Roth IRA [and bankruptcy protections]

Non-investing personal finance issues including insurance, credit, real estate, taxes, employment and legal issues such as trusts and wills.
Post Reply
Topic Author
Posts: 1
Joined: Sun Nov 25, 2012 10:27 am

Roth IRA [and bankruptcy protections]

Post by vijayaxyz »


I have a Roth IRA, to which I contributed $2000 originally (20 years back). Also, I used the SAME Roth IRA account to rollover my Roth 401K money and After-tax 401K money from the prior employer. So, now, my Roth IRA has both direct contributions as well as my rollover money (from my previous employer). I have NOT done any Roth conversions (from traditional IRA or from any pre-tax 401K).

I have few questions. 1. Should the Roth money (from the employer) should have been rolled over to a DIFFERENT Roth IRA account, instead of to the Roth IRA account which had direct annual contributions? 2. If both are in the SAME Roth IRA account, for bankruptcy protection, which rule will be applied? i.e. I know that the Rollover moneys are protected without any limit, while the traditional/Roth IRAs are protected up-to $1.5M. In my example, which rule will be applied for my Roth IRA account (which has both regular contributions as well as the rollover).

User avatar
David Jay
Posts: 13182
Joined: Mon Mar 30, 2015 5:54 am
Location: Michigan

Re: Roth IRA [and bankruptcy protections]

Post by David Jay »

Liability regulations are state specific, so there is no universal answer to your questions.

In my state (Michigan) there is no difference in law between personal IRA balances and former ERISA assets. In other states (California comes to mind) there are differences between the handling of former ERISA assets and personal contributions to an IRA.
It's not an engineering problem - Hersh Shefrin | To get the "risk premium", you really do have to take the risk - nisiprius
Posts: 8858
Joined: Fri Mar 18, 2011 9:59 am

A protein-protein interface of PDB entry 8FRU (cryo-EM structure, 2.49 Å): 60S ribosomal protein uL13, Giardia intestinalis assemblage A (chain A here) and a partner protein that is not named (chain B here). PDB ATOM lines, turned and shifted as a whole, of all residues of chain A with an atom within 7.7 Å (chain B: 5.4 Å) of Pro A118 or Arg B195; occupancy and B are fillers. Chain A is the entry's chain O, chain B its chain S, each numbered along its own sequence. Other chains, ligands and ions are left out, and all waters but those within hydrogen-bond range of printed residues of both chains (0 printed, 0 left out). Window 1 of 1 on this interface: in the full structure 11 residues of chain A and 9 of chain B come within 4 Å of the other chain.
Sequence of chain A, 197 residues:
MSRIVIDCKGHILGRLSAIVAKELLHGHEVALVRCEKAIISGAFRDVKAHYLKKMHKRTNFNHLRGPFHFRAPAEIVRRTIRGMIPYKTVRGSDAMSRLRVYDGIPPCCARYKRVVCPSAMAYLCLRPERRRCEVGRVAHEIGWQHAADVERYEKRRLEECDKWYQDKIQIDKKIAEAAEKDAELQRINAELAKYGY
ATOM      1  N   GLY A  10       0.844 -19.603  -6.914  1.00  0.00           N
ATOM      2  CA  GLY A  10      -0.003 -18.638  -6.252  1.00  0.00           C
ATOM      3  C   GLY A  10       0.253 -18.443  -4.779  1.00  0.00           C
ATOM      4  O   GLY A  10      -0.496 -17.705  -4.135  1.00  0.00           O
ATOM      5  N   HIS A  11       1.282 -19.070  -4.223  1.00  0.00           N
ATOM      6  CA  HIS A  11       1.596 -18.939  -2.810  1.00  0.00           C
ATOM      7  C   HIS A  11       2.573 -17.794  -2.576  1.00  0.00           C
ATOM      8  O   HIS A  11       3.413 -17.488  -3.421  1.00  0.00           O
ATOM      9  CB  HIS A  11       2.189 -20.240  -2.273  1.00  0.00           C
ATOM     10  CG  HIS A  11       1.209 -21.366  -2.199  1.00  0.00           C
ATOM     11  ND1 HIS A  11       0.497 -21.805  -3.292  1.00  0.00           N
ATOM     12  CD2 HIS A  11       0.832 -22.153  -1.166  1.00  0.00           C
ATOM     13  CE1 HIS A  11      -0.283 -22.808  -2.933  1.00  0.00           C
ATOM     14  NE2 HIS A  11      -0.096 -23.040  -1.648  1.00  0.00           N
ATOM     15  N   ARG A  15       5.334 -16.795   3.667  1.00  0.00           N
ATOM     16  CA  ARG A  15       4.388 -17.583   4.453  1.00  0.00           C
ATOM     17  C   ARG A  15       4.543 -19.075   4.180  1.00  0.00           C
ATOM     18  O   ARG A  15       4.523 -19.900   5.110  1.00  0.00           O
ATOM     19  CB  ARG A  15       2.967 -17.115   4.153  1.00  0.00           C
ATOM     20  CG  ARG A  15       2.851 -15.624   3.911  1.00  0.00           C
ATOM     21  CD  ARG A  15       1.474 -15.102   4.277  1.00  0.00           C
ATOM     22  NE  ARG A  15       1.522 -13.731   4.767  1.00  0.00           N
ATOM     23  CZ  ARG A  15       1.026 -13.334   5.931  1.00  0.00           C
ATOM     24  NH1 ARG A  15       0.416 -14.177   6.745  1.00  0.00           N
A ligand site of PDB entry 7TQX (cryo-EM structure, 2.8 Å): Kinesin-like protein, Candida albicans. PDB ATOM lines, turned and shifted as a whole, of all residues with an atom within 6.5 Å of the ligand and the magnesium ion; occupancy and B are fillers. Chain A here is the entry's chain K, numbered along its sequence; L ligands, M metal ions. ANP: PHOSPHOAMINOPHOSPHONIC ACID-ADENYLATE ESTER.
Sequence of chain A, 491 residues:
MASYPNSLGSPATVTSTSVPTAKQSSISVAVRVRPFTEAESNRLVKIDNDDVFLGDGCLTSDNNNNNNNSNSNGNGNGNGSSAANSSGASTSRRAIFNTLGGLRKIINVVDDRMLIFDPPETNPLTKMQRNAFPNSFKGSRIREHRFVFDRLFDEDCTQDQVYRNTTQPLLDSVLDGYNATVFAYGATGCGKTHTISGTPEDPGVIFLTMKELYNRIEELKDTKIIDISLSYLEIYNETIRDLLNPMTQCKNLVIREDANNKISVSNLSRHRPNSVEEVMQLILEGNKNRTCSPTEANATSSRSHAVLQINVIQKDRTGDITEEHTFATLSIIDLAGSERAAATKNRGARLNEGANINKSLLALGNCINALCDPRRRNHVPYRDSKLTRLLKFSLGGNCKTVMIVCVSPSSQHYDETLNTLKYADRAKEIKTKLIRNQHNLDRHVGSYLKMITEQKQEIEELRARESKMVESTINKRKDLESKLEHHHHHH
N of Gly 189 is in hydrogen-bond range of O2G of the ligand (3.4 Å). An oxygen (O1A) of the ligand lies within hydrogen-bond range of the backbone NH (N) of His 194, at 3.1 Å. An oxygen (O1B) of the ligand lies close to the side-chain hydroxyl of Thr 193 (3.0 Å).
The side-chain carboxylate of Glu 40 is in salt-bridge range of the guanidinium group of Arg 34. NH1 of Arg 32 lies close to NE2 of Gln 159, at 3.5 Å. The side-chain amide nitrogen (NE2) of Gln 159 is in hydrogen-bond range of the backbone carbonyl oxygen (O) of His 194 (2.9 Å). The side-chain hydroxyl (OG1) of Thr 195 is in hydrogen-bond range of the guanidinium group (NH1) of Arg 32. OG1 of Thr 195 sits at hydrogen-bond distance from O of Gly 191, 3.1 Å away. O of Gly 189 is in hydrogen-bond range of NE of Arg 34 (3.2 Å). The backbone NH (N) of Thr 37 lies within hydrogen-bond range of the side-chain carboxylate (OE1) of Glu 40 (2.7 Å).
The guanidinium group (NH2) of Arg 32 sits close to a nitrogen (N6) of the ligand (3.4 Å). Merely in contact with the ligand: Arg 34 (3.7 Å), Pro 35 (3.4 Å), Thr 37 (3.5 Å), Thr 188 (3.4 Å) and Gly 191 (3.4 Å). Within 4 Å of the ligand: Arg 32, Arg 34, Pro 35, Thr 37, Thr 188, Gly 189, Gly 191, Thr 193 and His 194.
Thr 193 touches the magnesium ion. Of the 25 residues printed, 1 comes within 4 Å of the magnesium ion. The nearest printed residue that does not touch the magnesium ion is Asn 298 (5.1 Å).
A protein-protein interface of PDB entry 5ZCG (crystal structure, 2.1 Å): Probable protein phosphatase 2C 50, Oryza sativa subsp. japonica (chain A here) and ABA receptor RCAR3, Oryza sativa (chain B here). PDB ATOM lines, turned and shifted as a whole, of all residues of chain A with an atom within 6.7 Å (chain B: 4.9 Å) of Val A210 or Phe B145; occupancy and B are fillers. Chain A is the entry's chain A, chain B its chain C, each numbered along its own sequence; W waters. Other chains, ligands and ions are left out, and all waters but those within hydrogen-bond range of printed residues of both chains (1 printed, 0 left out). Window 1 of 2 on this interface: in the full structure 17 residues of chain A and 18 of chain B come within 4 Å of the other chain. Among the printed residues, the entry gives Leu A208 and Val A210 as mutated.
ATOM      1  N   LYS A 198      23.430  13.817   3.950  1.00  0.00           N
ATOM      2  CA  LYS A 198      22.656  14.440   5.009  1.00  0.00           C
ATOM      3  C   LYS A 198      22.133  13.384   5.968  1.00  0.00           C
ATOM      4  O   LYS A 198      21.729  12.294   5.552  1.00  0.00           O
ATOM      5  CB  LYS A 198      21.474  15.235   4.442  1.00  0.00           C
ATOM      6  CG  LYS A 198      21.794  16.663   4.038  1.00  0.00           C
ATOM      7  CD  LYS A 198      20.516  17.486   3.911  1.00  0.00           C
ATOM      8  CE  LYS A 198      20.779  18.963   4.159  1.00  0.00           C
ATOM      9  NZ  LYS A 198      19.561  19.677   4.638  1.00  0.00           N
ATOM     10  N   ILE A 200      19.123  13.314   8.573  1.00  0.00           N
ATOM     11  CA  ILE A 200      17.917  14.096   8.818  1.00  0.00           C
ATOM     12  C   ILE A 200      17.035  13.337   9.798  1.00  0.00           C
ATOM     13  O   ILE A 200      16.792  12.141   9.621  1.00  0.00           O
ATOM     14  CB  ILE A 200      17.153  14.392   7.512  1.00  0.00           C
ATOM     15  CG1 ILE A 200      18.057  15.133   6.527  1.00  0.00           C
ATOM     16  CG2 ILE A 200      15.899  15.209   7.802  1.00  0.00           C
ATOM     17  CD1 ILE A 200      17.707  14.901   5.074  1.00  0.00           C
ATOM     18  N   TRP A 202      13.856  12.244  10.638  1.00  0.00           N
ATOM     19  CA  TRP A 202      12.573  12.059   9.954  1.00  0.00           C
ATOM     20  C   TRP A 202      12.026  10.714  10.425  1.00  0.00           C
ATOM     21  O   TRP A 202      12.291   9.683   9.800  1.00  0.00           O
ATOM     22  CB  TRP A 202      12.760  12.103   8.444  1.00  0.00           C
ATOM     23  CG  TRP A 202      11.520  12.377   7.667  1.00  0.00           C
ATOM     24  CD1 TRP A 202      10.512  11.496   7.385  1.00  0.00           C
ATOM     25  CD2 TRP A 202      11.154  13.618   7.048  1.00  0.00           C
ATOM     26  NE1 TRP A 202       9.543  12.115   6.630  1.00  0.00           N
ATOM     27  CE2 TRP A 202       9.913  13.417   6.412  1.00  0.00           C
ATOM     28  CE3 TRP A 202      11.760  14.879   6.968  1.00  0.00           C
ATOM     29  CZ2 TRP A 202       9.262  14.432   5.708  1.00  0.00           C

Re: Roth IRA [and bankruptcy protections]

Post by lakpr »

Not a lawyer, but my layman reading is that once you mixed the contributory Roth IRA and Rollover Roth IRA, then the lesser standard -- that of contributory Roth IRA -- will take effect. *IF* there is a difference in the state treatment of the IRAs.

The $1.5 million you are talking about is probably coming from the BAPCPA (Bankruptcy Abuse Prevention and Consumer Protection Act) of 2005 -- inflation adjusted limit from the original limit of $1 million back then. To avail that protection, you actually need to file for bankruptcy. Interesting thing about that particular law is that it does NOT discriminate between Rollover IRAs, Roth IRAs, Traditional IRAs, SEP-IRAs, SIMPLE-IRAs, etc. An IRA is an IRA, period.

If you only get a judgment against you, and you are either reluctant to file for bankruptcy or if you do file for bankruptcy protection but the court determines that you have the means to satisfy the judgment, then the BAPCPA limits do not apply.

I will once again disclaim that this is not legal advice, I am not a lawyer, and only sharing my understanding of the law.
Alan S.
Posts: 11547
Joined: Mon May 16, 2011 6:07 pm
Location: Prescott, AZ

Re: Roth IRA [and bankruptcy protections]

Post by Alan S. »

The inclination of a court to consider the source of funds in an IRA funded by both rollovers and regular contributions is usually not determinable. Perhaps they will, perhaps they won't and treat the entire balance as contributary, or perhaps it depends on the locality, the court, or the IRA owner's records.

Fortunately, most states fully protect IRAs in and out of bankruptcy, so BAPCPA would generally be a backup. There were a very few states that provide lesser protection for Roth IRAs than traditional. You should consider not only your current state, but perhaps states you may move to in the future.

The whole subject of creditor protection is more gray than black and white.
Post Reply